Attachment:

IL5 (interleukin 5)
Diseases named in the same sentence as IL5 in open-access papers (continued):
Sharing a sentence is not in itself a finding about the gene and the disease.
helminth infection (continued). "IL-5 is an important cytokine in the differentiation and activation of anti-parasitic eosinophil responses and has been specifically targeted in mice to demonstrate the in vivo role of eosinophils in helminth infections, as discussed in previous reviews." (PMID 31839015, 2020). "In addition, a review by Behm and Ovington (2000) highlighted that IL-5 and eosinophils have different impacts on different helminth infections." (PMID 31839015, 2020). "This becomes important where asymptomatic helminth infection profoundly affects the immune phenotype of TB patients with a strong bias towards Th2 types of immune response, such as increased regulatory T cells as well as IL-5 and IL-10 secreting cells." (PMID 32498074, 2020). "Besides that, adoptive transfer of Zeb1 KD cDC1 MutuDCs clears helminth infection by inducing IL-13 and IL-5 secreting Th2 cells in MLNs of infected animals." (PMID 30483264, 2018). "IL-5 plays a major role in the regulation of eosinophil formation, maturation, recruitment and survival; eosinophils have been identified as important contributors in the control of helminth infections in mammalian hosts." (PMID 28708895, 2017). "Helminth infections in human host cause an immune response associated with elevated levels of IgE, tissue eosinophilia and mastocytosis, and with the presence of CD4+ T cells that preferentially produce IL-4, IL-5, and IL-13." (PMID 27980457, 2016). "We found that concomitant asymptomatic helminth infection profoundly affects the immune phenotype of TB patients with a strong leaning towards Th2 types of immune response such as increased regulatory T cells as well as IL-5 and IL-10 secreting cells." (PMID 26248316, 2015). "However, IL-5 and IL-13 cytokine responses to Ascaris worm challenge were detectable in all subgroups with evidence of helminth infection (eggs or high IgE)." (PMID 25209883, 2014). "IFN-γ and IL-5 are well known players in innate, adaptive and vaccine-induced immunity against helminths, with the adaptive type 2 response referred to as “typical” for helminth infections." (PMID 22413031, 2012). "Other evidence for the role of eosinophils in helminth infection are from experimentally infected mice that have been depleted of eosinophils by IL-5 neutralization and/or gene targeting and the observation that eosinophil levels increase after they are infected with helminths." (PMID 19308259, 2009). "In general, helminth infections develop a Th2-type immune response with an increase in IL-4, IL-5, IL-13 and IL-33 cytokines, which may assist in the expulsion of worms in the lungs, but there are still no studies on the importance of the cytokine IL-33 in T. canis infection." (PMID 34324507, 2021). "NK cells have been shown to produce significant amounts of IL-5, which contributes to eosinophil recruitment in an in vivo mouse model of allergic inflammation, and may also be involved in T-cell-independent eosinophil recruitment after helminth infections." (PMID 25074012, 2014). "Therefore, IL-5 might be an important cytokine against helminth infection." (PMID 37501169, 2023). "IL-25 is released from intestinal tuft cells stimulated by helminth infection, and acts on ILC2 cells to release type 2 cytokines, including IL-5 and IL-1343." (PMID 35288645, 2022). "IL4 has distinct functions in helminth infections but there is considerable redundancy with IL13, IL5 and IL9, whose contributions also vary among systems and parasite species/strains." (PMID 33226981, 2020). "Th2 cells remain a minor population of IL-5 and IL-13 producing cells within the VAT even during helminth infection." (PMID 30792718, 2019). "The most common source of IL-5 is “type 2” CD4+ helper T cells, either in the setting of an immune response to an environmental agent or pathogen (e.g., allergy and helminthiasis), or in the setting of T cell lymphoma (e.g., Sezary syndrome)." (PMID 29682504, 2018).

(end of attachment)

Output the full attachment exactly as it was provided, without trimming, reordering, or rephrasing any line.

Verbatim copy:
IL5 (interleukin 5)
Diseases named in the same sentence as IL5 in open-access papers (continued):
Sharing a sentence is not in itself a finding about the gene and the disease.
helminth infection (continued). "IL-5 is an important cytokine in the differentiation and activation of anti-parasitic eosinophil responses and has been specifically targeted in mice to demonstrate the in vivo role of eosinophils in helminth infections, as discussed in previous reviews." (PMID 31839015, 2020). "In addition, a review by Behm and Ovington (2000) highlighted that IL-5 and eosinophils have different impacts on different helminth infections." (PMID 31839015, 2020). "This becomes important where asymptomatic helminth infection profoundly affects the immune phenotype of TB patients with a strong bias towards Th2 types of immune response, such as increased regulatory T cells as well as IL-5 and IL-10 secreting cells." (PMID 32498074, 2020). "Besides that, adoptive transfer of Zeb1 KD cDC1 MutuDCs clears helminth infection by inducing IL-13 and IL-5 secreting Th2 cells in MLNs of infected animals." (PMID 30483264, 2018). "IL-5 plays a major role in the regulation of eosinophil formation, maturation, recruitment and survival; eosinophils have been identified as important contributors in the control of helminth infections in mammalian hosts." (PMID 28708895, 2017). "Helminth infections in human host cause an immune response associated with elevated levels of IgE, tissue eosinophilia and mastocytosis, and with the presence of CD4+ T cells that preferentially produce IL-4, IL-5, and IL-13." (PMID 27980457, 2016). "We found that concomitant asymptomatic helminth infection profoundly affects the immune phenotype of TB patients with a strong leaning towards Th2 types of immune response such as increased regulatory T cells as well as IL-5 and IL-10 secreting cells." (PMID 26248316, 2015). "However, IL-5 and IL-13 cytokine responses to Ascaris worm challenge were detectable in all subgroups with evidence of helminth infection (eggs or high IgE)." (PMID 25209883, 2014). "IFN-γ and IL-5 are well known players in innate, adaptive and vaccine-induced immunity against helminths, with the adaptive type 2 response referred to as “typical” for helminth infections." (PMID 22413031, 2012). "Other evidence for the role of eosinophils in helminth infection are from experimentally infected mice that have been depleted of eosinophils by IL-5 neutralization and/or gene targeting and the observation that eosinophil levels increase after they are infected with helminths." (PMID 19308259, 2009). "In general, helminth infections develop a Th2-type immune response with an increase in IL-4, IL-5, IL-13 and IL-33 cytokines, which may assist in the expulsion of worms in the lungs, but there are still no studies on the importance of the cytokine IL-33 in T. canis infection." (PMID 34324507, 2021). "NK cells have been shown to produce significant amounts of IL-5, which contributes to eosinophil recruitment in an in vivo mouse model of allergic inflammation, and may also be involved in T-cell-independent eosinophil recruitment after helminth infections." (PMID 25074012, 2014). "Therefore, IL-5 might be an important cytokine against helminth infection." (PMID 37501169, 2023). "IL-25 is released from intestinal tuft cells stimulated by helminth infection, and acts on ILC2 cells to release type 2 cytokines, including IL-5 and IL-1343." (PMID 35288645, 2022). "IL4 has distinct functions in helminth infections but there is considerable redundancy with IL13, IL5 and IL9, whose contributions also vary among systems and parasite species/strains." (PMID 33226981, 2020). "Th2 cells remain a minor population of IL-5 and IL-13 producing cells within the VAT even during helminth infection." (PMID 30792718, 2019). "The most common source of IL-5 is “type 2” CD4+ helper T cells, either in the setting of an immune response to an environmental agent or pathogen (e.g., allergy and helminthiasis), or in the setting of T cell lymphoma (e.g., Sezary syndrome)." (PMID 29682504, 2018).